Recipe: Currying Flavor

Spices in curry protect brain cells against many kinds of damage.

By Hara Estroff Marano, published on May 3, 2011 - last reviewed on June 9, 2016

Curry is the collective term for a huge variety of stews popular in India. There is no one invariable ingredient, but the spice most common to curry is turmeric, a bright yellow powder ground from the dried root of a ginger-type plant native to Southeast Asia. The most distinctive component of turmeric is the powerful polyphenol antioxidant curcumin; it’s thought to explain why India has an unusually low rate of Alzheimer’s disease. Used for centuries in Ayurvedic medicine, curcumin has antibacterial and anti-inflammatory effects and is now the subject of research for its ability to fight cancer, limit stroke damage in neurons, and generally safeguard the brain. Many labs are turning out synthetic variants of curcumin to enhance its biological availability. Recently scientists at the Salk Institute in La Jolla, California, created a synthetic derivative that actually reverses the effects of ischemic stroke and traumatic brain injury at the behavioral as well as molecular level in animals. Researchers report that it maintains cell-signaling pathways required for nerve cell survival, and reverses movement and memory deficits following brain injury by conserving neural connections. In normal animals, it actually enhances memory. Makes you want to hurry to get some curry.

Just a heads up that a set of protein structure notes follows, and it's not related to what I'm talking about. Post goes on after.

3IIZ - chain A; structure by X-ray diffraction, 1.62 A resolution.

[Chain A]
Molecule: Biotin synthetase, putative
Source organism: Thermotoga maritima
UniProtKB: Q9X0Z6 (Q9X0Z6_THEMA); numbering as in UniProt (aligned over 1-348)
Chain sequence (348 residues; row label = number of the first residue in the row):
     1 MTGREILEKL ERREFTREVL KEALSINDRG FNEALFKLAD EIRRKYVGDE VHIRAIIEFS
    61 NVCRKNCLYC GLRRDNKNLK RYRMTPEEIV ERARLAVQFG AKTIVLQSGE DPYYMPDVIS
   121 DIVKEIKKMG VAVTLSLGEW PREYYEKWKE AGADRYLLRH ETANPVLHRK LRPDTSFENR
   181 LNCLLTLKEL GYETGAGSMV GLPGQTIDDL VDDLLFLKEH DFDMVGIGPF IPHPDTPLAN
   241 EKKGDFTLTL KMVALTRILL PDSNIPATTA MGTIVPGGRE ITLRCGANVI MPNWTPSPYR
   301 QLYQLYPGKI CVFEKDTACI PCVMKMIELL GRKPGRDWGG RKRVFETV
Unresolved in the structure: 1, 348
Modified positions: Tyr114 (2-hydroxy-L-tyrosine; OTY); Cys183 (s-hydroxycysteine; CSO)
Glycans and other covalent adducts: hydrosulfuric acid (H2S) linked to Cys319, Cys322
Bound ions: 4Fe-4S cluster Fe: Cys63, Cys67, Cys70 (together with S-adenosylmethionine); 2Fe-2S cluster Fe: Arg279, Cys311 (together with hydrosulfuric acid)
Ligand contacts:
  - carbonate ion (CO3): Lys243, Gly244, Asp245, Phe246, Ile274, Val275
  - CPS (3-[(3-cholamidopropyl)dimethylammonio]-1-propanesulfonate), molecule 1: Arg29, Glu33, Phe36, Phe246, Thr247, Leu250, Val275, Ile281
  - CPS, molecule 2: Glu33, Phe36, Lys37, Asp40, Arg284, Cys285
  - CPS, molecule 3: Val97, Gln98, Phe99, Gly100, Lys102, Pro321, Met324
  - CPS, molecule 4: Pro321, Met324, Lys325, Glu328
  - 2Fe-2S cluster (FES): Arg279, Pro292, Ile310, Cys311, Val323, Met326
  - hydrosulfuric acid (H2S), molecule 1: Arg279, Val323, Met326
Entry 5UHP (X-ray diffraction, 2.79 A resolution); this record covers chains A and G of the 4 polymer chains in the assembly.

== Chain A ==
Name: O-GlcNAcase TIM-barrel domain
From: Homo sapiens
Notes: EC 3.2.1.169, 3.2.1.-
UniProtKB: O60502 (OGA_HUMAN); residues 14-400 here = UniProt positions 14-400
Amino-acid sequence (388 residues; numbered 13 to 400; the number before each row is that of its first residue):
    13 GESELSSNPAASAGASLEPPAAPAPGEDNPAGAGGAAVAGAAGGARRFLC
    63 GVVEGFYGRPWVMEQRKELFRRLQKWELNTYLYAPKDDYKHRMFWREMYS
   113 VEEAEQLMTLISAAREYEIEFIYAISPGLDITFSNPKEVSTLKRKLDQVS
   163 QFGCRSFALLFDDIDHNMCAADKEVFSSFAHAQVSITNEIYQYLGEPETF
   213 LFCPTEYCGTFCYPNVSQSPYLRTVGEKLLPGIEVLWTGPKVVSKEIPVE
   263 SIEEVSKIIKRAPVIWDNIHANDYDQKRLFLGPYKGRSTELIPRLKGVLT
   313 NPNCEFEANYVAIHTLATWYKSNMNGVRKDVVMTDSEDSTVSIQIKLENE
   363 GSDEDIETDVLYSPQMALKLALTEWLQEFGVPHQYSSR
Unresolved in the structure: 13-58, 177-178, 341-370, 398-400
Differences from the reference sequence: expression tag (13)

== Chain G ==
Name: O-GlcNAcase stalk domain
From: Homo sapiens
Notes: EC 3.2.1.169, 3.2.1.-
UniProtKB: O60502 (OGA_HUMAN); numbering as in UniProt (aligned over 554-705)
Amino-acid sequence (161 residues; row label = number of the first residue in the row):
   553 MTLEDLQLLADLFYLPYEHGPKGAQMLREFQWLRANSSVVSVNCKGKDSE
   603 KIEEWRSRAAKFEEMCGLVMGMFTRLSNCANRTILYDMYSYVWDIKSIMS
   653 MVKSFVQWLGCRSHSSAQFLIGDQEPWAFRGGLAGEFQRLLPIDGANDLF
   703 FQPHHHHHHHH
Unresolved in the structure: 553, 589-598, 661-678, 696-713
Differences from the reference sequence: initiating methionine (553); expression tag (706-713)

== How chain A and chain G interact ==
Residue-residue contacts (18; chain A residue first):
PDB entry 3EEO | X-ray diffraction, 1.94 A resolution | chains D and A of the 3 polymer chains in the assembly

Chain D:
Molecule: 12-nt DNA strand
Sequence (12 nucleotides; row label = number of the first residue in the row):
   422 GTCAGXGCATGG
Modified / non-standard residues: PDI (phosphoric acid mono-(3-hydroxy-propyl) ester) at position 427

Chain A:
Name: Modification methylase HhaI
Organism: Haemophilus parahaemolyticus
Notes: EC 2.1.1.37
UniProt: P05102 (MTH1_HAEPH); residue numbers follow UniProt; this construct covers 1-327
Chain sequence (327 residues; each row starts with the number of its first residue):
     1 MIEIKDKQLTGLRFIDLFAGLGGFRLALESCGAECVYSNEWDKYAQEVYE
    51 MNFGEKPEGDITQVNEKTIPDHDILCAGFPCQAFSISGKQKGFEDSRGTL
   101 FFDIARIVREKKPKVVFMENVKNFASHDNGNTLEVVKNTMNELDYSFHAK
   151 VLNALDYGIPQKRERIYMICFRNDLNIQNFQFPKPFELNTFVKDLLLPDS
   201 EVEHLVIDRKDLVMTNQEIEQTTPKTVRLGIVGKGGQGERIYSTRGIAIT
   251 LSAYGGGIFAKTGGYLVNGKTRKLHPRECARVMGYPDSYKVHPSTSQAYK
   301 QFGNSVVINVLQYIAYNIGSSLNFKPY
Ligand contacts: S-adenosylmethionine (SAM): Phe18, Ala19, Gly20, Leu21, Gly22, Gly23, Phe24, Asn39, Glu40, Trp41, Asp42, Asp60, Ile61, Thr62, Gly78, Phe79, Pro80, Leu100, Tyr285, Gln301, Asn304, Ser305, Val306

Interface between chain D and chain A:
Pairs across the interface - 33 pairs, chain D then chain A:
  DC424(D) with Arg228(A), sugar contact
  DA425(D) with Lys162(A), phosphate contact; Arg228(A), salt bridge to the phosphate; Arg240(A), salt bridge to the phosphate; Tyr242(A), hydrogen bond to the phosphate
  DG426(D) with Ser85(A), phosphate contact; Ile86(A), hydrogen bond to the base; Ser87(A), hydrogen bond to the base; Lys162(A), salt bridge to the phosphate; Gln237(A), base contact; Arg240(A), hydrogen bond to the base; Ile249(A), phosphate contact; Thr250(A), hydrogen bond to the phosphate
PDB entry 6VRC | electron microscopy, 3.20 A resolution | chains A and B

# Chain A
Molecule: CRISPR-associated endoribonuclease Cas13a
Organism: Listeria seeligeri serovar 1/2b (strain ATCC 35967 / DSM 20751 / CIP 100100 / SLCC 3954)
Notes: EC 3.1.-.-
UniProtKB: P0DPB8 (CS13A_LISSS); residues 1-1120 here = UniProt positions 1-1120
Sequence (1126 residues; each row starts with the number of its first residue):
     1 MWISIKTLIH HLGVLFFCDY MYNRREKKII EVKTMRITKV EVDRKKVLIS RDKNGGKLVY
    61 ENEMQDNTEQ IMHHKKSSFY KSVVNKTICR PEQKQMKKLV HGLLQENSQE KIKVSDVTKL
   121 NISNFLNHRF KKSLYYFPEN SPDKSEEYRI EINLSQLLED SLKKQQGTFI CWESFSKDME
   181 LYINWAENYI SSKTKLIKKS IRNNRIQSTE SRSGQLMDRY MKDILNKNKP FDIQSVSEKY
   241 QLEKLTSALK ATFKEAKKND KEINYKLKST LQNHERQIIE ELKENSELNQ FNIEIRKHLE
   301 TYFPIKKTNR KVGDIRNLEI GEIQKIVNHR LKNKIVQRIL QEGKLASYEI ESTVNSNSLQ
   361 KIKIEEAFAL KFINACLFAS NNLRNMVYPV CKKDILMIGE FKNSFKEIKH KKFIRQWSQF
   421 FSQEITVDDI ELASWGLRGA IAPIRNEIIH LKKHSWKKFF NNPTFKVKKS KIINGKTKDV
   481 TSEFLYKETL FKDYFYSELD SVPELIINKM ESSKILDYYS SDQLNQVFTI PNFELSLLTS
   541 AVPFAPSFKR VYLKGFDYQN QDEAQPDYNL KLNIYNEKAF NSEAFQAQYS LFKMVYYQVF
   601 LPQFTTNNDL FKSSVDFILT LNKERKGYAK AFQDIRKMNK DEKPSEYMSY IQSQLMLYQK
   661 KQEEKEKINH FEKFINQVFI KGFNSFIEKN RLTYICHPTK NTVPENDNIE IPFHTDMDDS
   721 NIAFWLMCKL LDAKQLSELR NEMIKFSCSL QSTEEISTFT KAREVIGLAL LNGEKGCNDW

Image of a bowl of curry

Cauliflower Cheers

Servings: Four

■ TOTAL TIME: 40 minutes

There are many blends of prepared curry powder; all contain some turmeric and varying proportions of cumin, coriander, cayenne or other pepper, ground mustard, ground ginger, even cinnamon.


2 Tbsp canola or olive oil

1 ½ cup yellow onion, thinly sliced

2 tsp fresh ginger, minced

1 Tbsp curry powder

2 cloves garlic, minced

1 small cauliflower, separated into florets

1 cup canned tomatoes in puree, crushed

½ to 1 cup water

salt to taste

¼ cup chopped cilantro, optional


  • Heat oil in large, heavy pan over medium high heat.
  • Add onion and ginger and cook for 3 minutes.

  • Add curry powder and garlic and cook for 1 minute, stirring continuously.

  • Add cauliflower and cook for 5-7 minutes, stirring often, until florets begin to soften.

  • Add tomatoes, ½ cup of water, and salt.

  • Bring to a simmer, then reduce heat, cover, and cook for 15 minutes, checking after 10 minutes to see whether remaining water is needed.

  • Add cilantro, if desired, and cook 2 more minutes.